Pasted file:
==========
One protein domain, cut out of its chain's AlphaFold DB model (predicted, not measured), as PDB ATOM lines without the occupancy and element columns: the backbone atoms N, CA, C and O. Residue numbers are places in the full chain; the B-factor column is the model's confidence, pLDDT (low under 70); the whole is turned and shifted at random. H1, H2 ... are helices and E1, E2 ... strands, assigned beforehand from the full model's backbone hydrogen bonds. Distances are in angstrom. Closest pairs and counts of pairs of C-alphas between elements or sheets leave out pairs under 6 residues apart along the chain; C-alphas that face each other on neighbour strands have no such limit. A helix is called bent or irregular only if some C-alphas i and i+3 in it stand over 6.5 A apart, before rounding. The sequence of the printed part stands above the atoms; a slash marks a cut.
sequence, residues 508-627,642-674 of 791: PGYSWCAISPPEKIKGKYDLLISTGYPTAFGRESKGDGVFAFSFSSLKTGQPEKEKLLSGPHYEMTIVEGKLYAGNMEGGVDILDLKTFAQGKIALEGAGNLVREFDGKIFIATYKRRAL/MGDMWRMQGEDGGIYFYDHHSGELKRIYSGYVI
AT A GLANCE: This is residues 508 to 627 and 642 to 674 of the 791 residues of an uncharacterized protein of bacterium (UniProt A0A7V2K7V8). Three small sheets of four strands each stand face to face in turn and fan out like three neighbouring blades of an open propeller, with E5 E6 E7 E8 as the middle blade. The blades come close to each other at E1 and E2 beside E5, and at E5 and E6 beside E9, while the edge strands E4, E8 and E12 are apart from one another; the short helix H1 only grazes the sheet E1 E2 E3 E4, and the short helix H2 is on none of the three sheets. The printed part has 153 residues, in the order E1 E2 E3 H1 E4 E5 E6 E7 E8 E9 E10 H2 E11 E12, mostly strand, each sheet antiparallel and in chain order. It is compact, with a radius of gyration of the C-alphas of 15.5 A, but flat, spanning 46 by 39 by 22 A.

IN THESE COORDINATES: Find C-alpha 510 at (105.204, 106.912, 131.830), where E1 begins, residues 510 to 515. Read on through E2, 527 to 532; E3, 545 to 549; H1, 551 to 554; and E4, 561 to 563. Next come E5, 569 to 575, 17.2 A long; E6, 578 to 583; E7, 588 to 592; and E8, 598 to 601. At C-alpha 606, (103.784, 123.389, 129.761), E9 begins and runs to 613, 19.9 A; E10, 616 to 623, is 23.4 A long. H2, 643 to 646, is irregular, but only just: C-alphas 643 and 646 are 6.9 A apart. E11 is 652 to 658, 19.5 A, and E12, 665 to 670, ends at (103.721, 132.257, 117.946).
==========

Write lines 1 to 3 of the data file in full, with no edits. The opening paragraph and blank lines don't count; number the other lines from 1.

sequence, residues 508-627,642-674 of 791: PGYSWCAISPPEKIKGKYDLLISTGYPTAFGRESKGDGVFAFSFSSLKTGQPEKEKLLSGPHYEMTIVEGKLYAGNMEGGVDILDLKTFAQGKIALEGAGNLVREFDGKIFIATYKRRAL/MGDMWRMQGEDGGIYFYDHHSGELKRIYSGYVI
AT A GLANCE: This is residues 508 to 627 and 642 to 674 of the 791 residues of an uncharacterized protein of bacterium (UniProt A0A7V2K7V8). Three small sheets of four strands each stand face to face in turn and fan out like three neighbouring blades of an open propeller, with E5 E6 E7 E8 as the middle blade. The blades come close to each other at E1 and E2 beside E5, and at E5 and E6 beside E9, while the edge strands E4, E8 and E12 are apart from one another; the short helix H1 only grazes the sheet E1 E2 E3 E4, and the short helix H2 is on none of the three sheets. The printed part has 153 residues, in the order E1 E2 E3 H1 E4 E5 E6 E7 E8 E9 E10 H2 E11 E12, mostly strand, each sheet antiparallel and in chain order. It is compact, with a radius of gyration of the C-alphas of 15.5 A, but flat, spanning 46 by 39 by 22 A.

IN THESE COORDINATES: Find C-alpha 510 at (105.204, 106.912, 131.830), where E1 begins, residues 510 to 515. Read on through E2, 527 to 532; E3, 545 to 549; H1, 551 to 554; and E4, 561 to 563. Next come E5, 569 to 575, 17.2 A long; E6, 578 to 583; E7, 588 to 592; and E8, 598 to 601. At C-alpha 606, (103.784, 123.389, 129.761), E9 begins and runs to 613, 19.9 A; E10, 616 to 623, is 23.4 A long. H2, 643 to 646, is irregular, but only just: C-alphas 643 and 646 are 6.9 A apart. E11 is 652 to 658, 19.5 A, and E12, 665 to 670, ends at (103.721, 132.257, 117.946).